Hacked Passwords Being Used In Blackmail Attempt — Expect More Of This

By Above The Law

Last week I received the following email with my name and a very, very, very old password that I haven’t used in probably at least a decade in the subject line (even though I’m not longer using it, I’m editing it out of this because… it’s still weird):

I am aware, ********, is your pass word. You don’t know me and you’re probably wondering why you’re getting this mail, right?

In fact, I actually installed a malware on the adult videos (adult porn) site and there’s more, you visited this site to experience fun (you know what I mean). While you were watching videos, your internet browser initiated working as a RDP (Remote Desktop) having a key logger which provided me with access to your screen and cam. Immediately after that, my software collected all of your contacts from your Messenger, FB, and email.

What exactly did I do?

I created a double-screen video. First part displays the video you were watching (you have a nice taste rofl), and 2nd part shows the recording of your web cam.

exactly what should you do?

Well, I believe, $2900 is a reasonable price for our little secret. You’ll make the payment via Bitcoin (if you don’t know this, search “how to buy bitcoin” in Google).

BTC Address: [REDACTED] (It is cAsE sensitive, so copy and paste it)

You have one day to make the payment. (I’ve a specific pixel in this e mail, and right now I know that you have read through this email). If I don’t receive the BitCoins, I will send your video recording to all of your contacts including members of your family, colleagues, and so forth. However, if I receive the payment, I will erase the video immidiately. If you really want evidence, reply with “Yes!” and I will send your video recording to your 9 friends. This is a non-negotiable offer, and thus do not waste my personal time and yours by responding to this message.

This was immediately obvious as a scam from a hacked database of passwords. Besides the fact that I haven’t used that particular password in ages (and even when I did, it was the password I used for “unimportant” sites), there are a whole bunch of other reasons why it was obvious that the email was fake and it would be literally impossible for the person to have whatever it was they claimed to have on me. I found it funny enough that I reached out to some other folks to see if this was getting around, and a few people told me they’d seen similar ones, noting that the final note about sending it to “9 friends” appeared to be an increase from the usual of “5” that they had seen before.

Indeed, Brian Krebs, who is always on top of these things, wrote a story about how a bunch of people got these emails last week. That one only asked for $1400, and also promised to send it to 5 friends. It has a few other slight differences to the one I received, but is pretty clearly sent by the same person/team of people with just a few modifications. Like the ones that Krebs reported on, mine appeared to come from an outlook.com email address. As Krebs notes, he expects that this particular scam is about to get a lot more popular, and will probably use a lot more recent set of passwords:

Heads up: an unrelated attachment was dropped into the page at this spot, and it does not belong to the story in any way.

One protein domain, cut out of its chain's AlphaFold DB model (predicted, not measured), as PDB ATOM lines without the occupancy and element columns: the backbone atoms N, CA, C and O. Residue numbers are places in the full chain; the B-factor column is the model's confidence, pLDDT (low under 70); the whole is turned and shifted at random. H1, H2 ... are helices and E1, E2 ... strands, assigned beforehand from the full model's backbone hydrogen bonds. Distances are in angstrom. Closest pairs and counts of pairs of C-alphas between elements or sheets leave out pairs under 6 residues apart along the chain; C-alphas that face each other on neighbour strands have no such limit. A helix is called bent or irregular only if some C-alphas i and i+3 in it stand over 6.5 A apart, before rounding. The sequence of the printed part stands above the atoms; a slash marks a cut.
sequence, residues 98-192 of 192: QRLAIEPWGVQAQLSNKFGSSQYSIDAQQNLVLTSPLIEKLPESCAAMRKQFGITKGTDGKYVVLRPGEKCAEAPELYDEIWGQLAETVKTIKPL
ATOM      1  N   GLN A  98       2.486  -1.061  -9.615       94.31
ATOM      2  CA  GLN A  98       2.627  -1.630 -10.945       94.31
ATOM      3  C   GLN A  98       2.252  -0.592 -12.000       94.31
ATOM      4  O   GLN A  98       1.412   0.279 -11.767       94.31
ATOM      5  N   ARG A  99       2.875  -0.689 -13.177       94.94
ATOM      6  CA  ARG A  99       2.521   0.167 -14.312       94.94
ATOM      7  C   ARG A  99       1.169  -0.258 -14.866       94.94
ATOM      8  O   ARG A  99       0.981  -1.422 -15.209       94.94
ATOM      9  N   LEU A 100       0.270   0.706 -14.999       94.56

I suspect that as this scam gets refined even more, perpetrators will begin using more recent and relevant passwords — and perhaps other personal data that can be found online — to convince people that the hacking threat is real. That’s because there are a number of shady password lookup services online that index billions of usernames (i.e. email addresses) and passwords stolen in some of the biggest data breaches to date.

Alternatively, an industrious scammer could simply execute this scheme using a customer database from a freshly hacked Web site, emailing all users of that hacked site with a similar message and a current, working password. Tech support scammers also may begin latching onto this method as well.

And, at the very least, this scam appears to be working. It’s unclear just how many people are receiving these emails — and how many people are pointed to the same Bitcoin wallet address to pay — but the one that Krebs included in his post shows a single payment of approximately $2000. When I first got the email the Bitcoin wallet address in the email I received showed no transactions, but I just looked again and there are two transactions, both within a day of when I received the email (one for .23 Bitcoins or ~$1600 and another for 0.3 Bitcoins or ~$2,000).

Of course, this should be a warning for everyone on a variety of levels:

Use a password manager already, and stop saying they’re too difficult to use. They are not. Use 2 factor authentication wherever possible Cover your webcam with a sticker or tape or something when not in use Don’t believe every stupid threat email you receive Don’t randomly pay money to every stupid emailer who pretends to threaten you

Anyway, it will be worth watching how this particular scam evolves, but as Krebs notes, it’s likely we’ll be seeing it a lot more often as it seems to hit all the key points for a popular internet scam these days.

This article provided by NewsEdge.